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Q: What happens to salt when it is dissolved in water? - It is a physical change, but how can that be? A: i) Solid salt is a collection of ions, Na+ and Cl-, assembled in a lattice. - Ions are surrounded by each other. ii) When dissolved, the ions are surrounded by water. - Thus, the ions themselves dont change, only their environment.
+ + + + + + + H + H O H H O + O H H O H H

ion surrounded by other ions

ion surrounded by water molecules (solvent cage)

Ions (or sometimes molecules) that are surrounded by water are in the aqueous phase. Ionic compounds which are soluble (that is, dissolve in water) dissociate (that is, break apart) into dissolved cations and anions. Examples: NaCl (aq) = Na+ (aq) + Cl- (aq) K2O (aq) = 2 K+ (aq) + O2- (aq) - note 2 K+ ions dissociate for every K2O unit. Ca(NO3)2 (aq) = Ca2+ (aq) + 2 NO3- (aq) - ions dissociate, but polyatomic ions remain covalently bonded. Fe2(SO4)3 (aq) = 2 Fe3+ (aq) + 3 SO42- (aq) Rb3PO4 (aq) = 3 Rb+ (aq) + PO43- (aq) *Not all compounds dissociate into ions when in the aqueous phase, as we shall soon see.* Aside: phases of reactants and products (g) gas (l) liquid (s) solid

(aq) aqueous

1. electrolytes - when dissolved, solution conducts electricity - H2O without ions is a poor conductor. - are ionic compounds or acids (usually) a) strong electrolytes - Ions completely dissociate from formula unit or lattice. NaCl (aq) = Na+ (aq) + Cl- (aq) - Water surrounds ions to dissolve lattice. b) weak electrolytes - Ions partially dissociate from formula unit. HC2H3O2 (l) + H2O (l) HC2H3O2 (aq) + H+ (aq) + C2H3O2- (aq) a lot a little a little - Equilibrium (balance) exists between dissociated ions and undissociated compounds. More in 1190. 2.) nonelectrolytes - when dissolved, solution is still electrical insulator - usually molecular compounds C12H22O11 (s) + H2O (l) C12H22O11 (aq) Subtle point: Relatively insoluble compounds can be strong electrolytes.


Water (H2O) is made of two ions H+ (aq) hydrogen ion OH- (aq) hydroxide ion Acids substances that increase H+ (aq) conc. Strong acids - strong electrolytes, i. e., completely dissociate HCl (aq) = H+ (aq) + Cl- (aq) - memorize list HCl, HBr, HI, HNO3, H2SO4, HClO3, HClO4 Weak acids - weak electrolytes HF (aq) H+ (aq) + F- (aq) HF (aq) HF (aq) + H+ (aq) + F- (aq) a lot a little a little H3PO4 (aq) H+ (aq) + H2PO4- (aq)

Bases substances that increase OH- concentration Strong bases - strong electrolytes - all alkali metal hydroxides LiOH, NaOH, KOH, RbOH, CsOH - some alkaline earth metal hydroxides Ca(OH)2, Sr(OH)2, Ba(OH)2 Weak bases - weak electrolytes - usually increase OH- (aq) conc. indirectly by decreasing H+ (aq) conc. NH3 (aq) + H2O (l) C5H5N (aq) + H2O (l) NH4+ (aq) + OH- (aq) C5H5NH+ (aq) + OH- (aq)

Neutralization reaction Acid + Base Water + Salt Salt - ionic compound - cations and anions remaining after water is made HNO3 (aq) + KOH (aq) H2O (l) + KNO3 (aq)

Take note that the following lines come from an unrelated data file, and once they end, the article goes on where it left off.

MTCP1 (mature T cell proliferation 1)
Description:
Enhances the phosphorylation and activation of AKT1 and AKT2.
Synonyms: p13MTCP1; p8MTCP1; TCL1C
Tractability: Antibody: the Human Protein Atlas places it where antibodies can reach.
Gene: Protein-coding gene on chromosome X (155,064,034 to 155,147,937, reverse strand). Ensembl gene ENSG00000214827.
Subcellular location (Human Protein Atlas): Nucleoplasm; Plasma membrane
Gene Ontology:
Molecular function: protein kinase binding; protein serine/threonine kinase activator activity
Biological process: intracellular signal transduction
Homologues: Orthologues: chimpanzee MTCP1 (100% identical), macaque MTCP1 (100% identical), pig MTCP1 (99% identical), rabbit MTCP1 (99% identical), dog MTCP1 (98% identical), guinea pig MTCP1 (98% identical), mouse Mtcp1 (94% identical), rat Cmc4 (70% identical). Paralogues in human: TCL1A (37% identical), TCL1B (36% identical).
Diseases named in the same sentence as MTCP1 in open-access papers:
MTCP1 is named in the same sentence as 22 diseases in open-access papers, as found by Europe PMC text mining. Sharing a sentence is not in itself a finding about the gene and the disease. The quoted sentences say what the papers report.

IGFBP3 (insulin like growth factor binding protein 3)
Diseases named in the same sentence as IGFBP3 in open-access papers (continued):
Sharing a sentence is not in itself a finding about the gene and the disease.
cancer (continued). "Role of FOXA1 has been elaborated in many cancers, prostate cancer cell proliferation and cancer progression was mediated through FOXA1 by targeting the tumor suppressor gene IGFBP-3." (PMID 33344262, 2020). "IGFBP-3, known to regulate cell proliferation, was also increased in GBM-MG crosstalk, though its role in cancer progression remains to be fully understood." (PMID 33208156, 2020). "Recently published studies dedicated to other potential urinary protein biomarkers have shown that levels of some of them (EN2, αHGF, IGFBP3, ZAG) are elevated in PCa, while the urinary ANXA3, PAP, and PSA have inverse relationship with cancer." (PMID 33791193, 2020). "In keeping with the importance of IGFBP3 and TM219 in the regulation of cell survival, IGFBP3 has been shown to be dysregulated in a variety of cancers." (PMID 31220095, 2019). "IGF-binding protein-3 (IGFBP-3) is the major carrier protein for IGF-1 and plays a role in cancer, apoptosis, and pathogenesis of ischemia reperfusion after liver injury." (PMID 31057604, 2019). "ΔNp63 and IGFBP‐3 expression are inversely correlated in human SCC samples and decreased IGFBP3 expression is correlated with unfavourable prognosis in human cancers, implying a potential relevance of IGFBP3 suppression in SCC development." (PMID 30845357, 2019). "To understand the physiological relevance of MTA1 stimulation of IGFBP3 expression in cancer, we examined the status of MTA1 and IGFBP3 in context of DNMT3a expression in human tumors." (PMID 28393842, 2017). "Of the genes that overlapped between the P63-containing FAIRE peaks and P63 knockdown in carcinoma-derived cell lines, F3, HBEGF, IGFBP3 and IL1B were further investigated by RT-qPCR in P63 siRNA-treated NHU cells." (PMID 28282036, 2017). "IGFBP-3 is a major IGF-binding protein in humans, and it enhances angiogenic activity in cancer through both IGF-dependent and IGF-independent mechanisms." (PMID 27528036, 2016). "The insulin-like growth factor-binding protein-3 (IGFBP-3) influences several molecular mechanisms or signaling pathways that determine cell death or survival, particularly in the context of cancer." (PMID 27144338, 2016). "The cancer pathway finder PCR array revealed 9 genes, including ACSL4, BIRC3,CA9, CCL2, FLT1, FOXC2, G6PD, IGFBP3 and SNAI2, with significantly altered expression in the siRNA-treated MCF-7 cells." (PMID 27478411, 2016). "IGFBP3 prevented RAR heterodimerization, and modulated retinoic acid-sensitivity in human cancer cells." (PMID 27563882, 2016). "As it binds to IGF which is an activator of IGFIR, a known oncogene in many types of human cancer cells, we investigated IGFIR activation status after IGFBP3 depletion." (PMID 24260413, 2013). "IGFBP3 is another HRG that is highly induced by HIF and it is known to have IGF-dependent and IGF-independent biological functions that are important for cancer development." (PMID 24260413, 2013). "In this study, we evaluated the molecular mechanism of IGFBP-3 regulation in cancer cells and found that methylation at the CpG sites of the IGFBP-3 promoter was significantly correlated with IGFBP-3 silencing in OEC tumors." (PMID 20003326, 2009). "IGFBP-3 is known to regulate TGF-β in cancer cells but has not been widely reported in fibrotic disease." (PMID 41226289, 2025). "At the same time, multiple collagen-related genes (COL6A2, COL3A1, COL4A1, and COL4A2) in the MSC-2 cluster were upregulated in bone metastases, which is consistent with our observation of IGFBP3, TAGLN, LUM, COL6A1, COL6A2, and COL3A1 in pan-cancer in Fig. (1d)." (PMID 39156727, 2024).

- molecular equations where all ions in aqueous solution are written in dissociated form


- ionic equations where spectator ions (ions unchanged in reaction) are not included Example: Molecular Equation 2 KBr (aq) + Pb(NO3)2 (aq) 2 KNO3 (aq) + PbBr2 (s) Ionic Equation 2 K+ (aq) + 2 Br- (aq) + Pb2+ (aq) + 2 NO3- (aq) Net Ionic Equation Pb2+ (aq) + 2 Br- (aq) PbBr2 (s) Note removing spectator ions clarifies important part of reaction. 2 K+ (aq) + 2 NO3- (aq) + PbBr2 (s)

Example: Molecular Equation HClO4 (aq) + NaOH (aq) H2O (l) + NaClO4 (aq) Ionic Equation Net Ionic Equation

Example: Molecular Equation Fe (s) + CuSO4 (aq) FeSO4 (aq) + Cu (s) Ionic Equation

Net Ionic Equation

- Cations and anions in two ionic compounds switch places to form precipitate or nonionic compound. - Also known as double replacement reactions. - Compulsion of ions to combine to form other substances is called chemical driving force. - Three driving forces in metathesis reactions 1.) formation of a precipitate (solid) 2.) formation of a nonelectrolyte or weak electrolyte 3.) formation of gas H2, CO2, H2S 1. Formation of precipitate **To determine if precipitate is formed, solubility rules must be memorized.** Solubility Rules Generally Soluble Compounds Anion Exceptions NO3 , C2H3O2 None ClO3-, ClO4None Cl-, Br-, IAg+, Pb2+, Hg22+ Pb2+, Hg22+, Ca2+, Sr2+, Ba2+ SO42Generally Insoluble Compounds Anion Exceptions 2S All alkali metals, NH4+, and Ca2+, Sr2+, Ba2+ All alkali metals, NH4+ CO32-, PO432OH , O All alkali metals and Ca2+, Sr2+, Ba2+ ** Note all alkali metal and ammonium compounds are soluble.**

Using solubility rules to predict reaction occurring - Reaction happens if precipitate is formed. - Reaction does not happen if precipitate is not formed. Example: Does the following reaction occur and what are its products? Na2S (aq) + Fe(NO3)2 (aq) To answer question, switch ions to form potential products. Na2S (aq) + Fe(NO3)2 (aq) NaNO3 ( ) + FeS ( ) Is NaNO3 or FeS insoluble? According solubility rules, FeS is insoluble. Therefore reaction occurs. Balanced molecular equation is Na2S (aq) + Fe(NO3)2 (aq) 2 NaNO3 (aq) + FeS (s) Ionic equation is

Net ionic equation is

Example: Does the following reaction occur and if so, what are its products? Cesium chloride (aq) + Calcium nitrate (aq) CsCl (aq) + Ca(NO3)2 (aq) CsNO3 ( ) + CaCl2 ( ) Is CsNO3 or CaCl2 insoluble? According solubility rules, both are soluble. No driving force is present; therefore, no reaction occurs. Balanced molecular equation is